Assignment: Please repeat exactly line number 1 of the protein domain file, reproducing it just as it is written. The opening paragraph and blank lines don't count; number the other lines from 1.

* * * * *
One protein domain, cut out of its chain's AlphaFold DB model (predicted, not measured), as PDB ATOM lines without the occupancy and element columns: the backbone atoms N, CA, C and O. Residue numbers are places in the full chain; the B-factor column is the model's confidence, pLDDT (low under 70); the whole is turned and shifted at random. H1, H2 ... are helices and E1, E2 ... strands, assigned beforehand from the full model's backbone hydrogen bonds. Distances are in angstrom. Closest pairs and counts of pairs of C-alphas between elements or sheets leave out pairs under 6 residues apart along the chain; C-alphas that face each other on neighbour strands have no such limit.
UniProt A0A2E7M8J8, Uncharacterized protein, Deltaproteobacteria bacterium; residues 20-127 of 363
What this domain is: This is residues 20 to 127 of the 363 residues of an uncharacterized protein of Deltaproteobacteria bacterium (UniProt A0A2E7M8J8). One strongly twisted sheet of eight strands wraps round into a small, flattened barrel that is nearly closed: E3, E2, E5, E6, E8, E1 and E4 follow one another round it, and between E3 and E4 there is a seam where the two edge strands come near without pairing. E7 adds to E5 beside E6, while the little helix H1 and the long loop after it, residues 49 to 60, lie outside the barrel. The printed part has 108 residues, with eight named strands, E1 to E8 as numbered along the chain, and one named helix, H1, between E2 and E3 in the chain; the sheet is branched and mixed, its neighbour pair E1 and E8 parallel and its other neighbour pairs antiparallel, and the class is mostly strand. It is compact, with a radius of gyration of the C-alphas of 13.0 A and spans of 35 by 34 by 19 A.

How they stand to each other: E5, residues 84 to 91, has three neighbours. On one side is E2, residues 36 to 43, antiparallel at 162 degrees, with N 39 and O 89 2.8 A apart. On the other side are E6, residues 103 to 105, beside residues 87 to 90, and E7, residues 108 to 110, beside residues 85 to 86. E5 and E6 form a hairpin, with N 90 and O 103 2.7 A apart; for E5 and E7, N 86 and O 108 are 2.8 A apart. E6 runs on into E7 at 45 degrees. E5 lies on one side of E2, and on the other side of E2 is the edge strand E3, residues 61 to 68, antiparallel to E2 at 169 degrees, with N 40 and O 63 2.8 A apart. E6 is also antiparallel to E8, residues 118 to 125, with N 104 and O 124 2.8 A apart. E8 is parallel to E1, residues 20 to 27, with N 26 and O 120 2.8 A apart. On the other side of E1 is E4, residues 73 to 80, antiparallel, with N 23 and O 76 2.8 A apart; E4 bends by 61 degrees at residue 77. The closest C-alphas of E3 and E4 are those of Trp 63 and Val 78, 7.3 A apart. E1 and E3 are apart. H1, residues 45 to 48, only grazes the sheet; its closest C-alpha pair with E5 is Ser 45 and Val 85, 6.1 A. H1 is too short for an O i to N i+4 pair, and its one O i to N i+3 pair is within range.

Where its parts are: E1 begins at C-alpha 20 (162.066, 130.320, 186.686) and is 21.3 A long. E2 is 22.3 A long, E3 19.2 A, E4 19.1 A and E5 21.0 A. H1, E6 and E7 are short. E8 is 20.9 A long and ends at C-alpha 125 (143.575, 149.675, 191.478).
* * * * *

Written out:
UniProt A0A2E7M8J8, Uncharacterized protein, Deltaproteobacteria bacterium; residues 20-127 of 363